*** Facing up to inconvenient and unpalatable truths provides the background for this hymn. If Jeremiah featured in the Christian Calendar of Saints, this hymn could be sung on his feast-day.Sovwereign-of-each-unfolding-hour
A fully-formed hymn, it is often argued, stands on it own, without depending for its meaning on any other object or event. Or, if it is dependent on another source, then that source should not dominate the hymn; the hymn should speak for itself. On that basis, it may be thought that this hymn does not qualify to be called a hymn, for it is heavily dependent on a not well-known story-source.
The source is Jeremiah; in particular, the occasion when he publicly contradicted an establishment prophet, Hananiah. The Lord God had commanded Jeremiah to make a yoke for his neck and, thus burdened, to tell the kings of Judah and its neighbours that they should for three generations submit to the yoke of the king of Babylon. Any nation that would not submit would be destroyed, but any that did submit would be permitted to stay safely in their land. Hananiah’s reaction to all this was to claim that God had effectively cancelled Jeremiah’s prophecy: within two years the Babylonian menace would be ended. To this Jeremiah replied that the prophet who prophesies peace, when the word of that prophet comes true, then it will be known that the Lord has truly sent the prophet.
Jeremiah was, therefore, embroiled in a very public row. At one level the issue was how to interpret the political and military threat posed to the region by Babylonian aggression. More important was the question of seeking and speaking the truth about the situation. Jeremiah represented God’s displeasure when government speakers spin events so as to obscure or distort the truth. And he did so from a position of extreme vulnerability: his views would appear to be so eccentric that he did not hold back from appearing as one whom present-day society would consider unfit to be listened to. Rather than compete with Hananiah as to which of them had the more authentic word from the Lord, Jeremiah allowed his speech to stand on it own (significantly, in this story we do not hear that Jeremiah speaks ‘the word of the Lord’), to be received or ignored as the listeners might choose.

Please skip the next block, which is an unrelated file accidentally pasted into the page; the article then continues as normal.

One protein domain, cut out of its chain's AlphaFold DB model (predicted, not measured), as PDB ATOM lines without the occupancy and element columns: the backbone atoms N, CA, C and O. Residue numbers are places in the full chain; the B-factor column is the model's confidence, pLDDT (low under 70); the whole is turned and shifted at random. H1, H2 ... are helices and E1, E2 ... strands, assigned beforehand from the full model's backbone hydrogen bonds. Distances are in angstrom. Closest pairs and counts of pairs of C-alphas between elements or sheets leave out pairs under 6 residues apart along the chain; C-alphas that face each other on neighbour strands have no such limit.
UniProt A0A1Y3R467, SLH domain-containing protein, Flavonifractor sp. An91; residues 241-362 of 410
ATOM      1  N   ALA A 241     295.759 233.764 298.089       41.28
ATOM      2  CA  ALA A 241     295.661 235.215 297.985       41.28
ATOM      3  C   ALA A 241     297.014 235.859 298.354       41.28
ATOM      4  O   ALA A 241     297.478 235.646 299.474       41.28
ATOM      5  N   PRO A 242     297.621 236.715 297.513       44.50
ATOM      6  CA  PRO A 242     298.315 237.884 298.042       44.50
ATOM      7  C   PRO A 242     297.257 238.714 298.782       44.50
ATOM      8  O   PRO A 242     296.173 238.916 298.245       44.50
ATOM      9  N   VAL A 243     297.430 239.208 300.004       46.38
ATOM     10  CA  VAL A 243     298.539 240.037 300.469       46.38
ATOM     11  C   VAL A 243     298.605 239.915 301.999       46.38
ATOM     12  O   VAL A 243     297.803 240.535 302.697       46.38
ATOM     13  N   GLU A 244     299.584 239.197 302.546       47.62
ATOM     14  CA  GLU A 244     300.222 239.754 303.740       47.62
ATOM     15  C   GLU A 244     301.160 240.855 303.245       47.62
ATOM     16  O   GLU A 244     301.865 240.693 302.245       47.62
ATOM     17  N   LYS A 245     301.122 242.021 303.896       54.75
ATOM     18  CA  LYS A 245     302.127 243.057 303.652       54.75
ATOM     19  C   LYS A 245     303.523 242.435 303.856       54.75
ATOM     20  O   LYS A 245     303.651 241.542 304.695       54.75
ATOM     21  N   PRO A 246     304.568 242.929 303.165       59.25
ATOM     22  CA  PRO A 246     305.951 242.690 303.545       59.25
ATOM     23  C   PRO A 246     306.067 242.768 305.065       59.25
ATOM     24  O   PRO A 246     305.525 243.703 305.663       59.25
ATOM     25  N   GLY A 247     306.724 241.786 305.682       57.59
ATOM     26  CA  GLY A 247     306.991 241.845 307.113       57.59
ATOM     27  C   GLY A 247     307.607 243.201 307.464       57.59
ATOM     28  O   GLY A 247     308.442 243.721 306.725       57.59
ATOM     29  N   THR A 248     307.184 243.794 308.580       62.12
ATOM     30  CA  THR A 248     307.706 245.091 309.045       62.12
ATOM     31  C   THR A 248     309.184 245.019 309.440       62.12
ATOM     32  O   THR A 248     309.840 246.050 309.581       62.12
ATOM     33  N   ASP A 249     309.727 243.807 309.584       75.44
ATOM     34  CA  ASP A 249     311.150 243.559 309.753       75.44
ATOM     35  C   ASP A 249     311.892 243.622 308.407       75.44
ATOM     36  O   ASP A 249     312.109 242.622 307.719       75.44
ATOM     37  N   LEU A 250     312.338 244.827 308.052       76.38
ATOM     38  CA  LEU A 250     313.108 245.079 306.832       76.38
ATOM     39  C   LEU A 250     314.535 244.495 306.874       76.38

The first thing to say about the hymn is that it is written from this position of acceptance. The tone of its lyric and its music is peaceful, conspicuously un-aggressive. The first three stanzas are in the indicative mood, describing life as we see it. The prayers of the last stanzas are offered against the background of things as they are. They ask nothing more than that we should go on truthfully, faithfully, humbly, and hospitably. The hymn is addressed to the “Sovereign of each unfolding hour”; worshippers thus align themselves with the (humanly speaking) slow pace of God’s emerging purposes. The hymn thus contrasts starkly with the impatient demands of the hymn ‘You break the bar, the yoke, the rod’, where worshippers, conscious of the need for divine help in the fight against oppression, pray the ‘Lord (to) show yourself today!’
This hymn is simply an offering of appreciation for Jeremiah’s life and ministry. To an extent, the point of the hymn is precisely to fix Jeremiah within the consciousness of Christian worshippers as one worthy to be imitated: ‘Here we acclaim brave Jeremiah, who bore your yoke, and set his fire against cheap peace that all desire.’
This hymn being derived from Hebrew scripture, its ‘Christian-ness’ is presented in courteous sotto voce. In verse one the Holy Trinity is addressed, each person in each succeeding line. Active terms are used, so that God is seen to be as God does. Metaphors from enduring nature – of seeding, unfolding, flowering, fruiting – testify to power greater than the power of armies or propagandists. The hymn is thus offered as a resource both for training in holy mindfulness, and as a tool for resisting tyrannies, both secular and spiritual.
 Jeremiah 27-28.4